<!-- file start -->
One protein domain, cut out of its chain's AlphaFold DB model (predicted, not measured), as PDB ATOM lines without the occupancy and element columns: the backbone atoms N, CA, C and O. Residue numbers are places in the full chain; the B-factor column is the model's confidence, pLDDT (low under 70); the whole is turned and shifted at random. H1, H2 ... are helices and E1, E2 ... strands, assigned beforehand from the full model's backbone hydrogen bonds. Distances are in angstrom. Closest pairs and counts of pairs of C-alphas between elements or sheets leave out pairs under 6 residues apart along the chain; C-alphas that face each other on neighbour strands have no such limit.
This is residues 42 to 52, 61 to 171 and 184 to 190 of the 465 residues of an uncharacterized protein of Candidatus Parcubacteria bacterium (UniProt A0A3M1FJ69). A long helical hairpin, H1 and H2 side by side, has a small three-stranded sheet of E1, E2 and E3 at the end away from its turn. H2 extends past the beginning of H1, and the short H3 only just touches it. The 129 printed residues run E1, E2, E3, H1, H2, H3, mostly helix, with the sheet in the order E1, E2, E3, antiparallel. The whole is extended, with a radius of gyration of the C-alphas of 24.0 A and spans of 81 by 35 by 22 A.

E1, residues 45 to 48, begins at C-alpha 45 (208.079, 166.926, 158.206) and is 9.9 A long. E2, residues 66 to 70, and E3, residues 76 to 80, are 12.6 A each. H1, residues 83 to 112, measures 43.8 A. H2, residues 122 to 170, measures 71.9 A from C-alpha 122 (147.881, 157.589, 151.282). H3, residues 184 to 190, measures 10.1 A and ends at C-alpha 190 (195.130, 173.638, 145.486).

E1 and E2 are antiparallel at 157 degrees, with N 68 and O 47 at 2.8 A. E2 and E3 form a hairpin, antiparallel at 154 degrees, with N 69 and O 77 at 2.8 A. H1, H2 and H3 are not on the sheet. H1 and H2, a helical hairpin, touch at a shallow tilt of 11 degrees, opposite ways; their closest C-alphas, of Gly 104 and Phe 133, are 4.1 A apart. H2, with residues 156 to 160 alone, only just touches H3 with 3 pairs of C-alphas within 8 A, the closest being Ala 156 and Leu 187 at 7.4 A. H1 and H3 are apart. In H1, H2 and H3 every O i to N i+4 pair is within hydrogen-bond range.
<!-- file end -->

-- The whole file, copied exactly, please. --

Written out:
One protein domain, cut out of its chain's AlphaFold DB model (predicted, not measured), as PDB ATOM lines without the occupancy and element columns: the backbone atoms N, CA, C and O. Residue numbers are places in the full chain; the B-factor column is the model's confidence, pLDDT (low under 70); the whole is turned and shifted at random. H1, H2 ... are helices and E1, E2 ... strands, assigned beforehand from the full model's backbone hydrogen bonds. Distances are in angstrom. Closest pairs and counts of pairs of C-alphas between elements or sheets leave out pairs under 6 residues apart along the chain; C-alphas that face each other on neighbour strands have no such limit.
This is residues 42 to 52, 61 to 171 and 184 to 190 of the 465 residues of an uncharacterized protein of Candidatus Parcubacteria bacterium (UniProt A0A3M1FJ69). A long helical hairpin, H1 and H2 side by side, has a small three-stranded sheet of E1, E2 and E3 at the end away from its turn. H2 extends past the beginning of H1, and the short H3 only just touches it. The 129 printed residues run E1, E2, E3, H1, H2, H3, mostly helix, with the sheet in the order E1, E2, E3, antiparallel. The whole is extended, with a radius of gyration of the C-alphas of 24.0 A and spans of 81 by 35 by 22 A.

E1, residues 45 to 48, begins at C-alpha 45 (208.079, 166.926, 158.206) and is 9.9 A long. E2, residues 66 to 70, and E3, residues 76 to 80, are 12.6 A each. H1, residues 83 to 112, measures 43.8 A. H2, residues 122 to 170, measures 71.9 A from C-alpha 122 (147.881, 157.589, 151.282). H3, residues 184 to 190, measures 10.1 A and ends at C-alpha 190 (195.130, 173.638, 145.486).

E1 and E2 are antiparallel at 157 degrees, with N 68 and O 47 at 2.8 A. E2 and E3 form a hairpin, antiparallel at 154 degrees, with N 69 and O 77 at 2.8 A. H1, H2 and H3 are not on the sheet. H1 and H2, a helical hairpin, touch at a shallow tilt of 11 degrees, opposite ways; their closest C-alphas, of Gly 104 and Phe 133, are 4.1 A apart. H2, with residues 156 to 160 alone, only just touches H3 with 3 pairs of C-alphas within 8 A, the closest being Ala 156 and Leu 187 at 7.4 A. H1 and H3 are apart. In H1, H2 and H3 every O i to N i+4 pair is within hydrogen-bond range.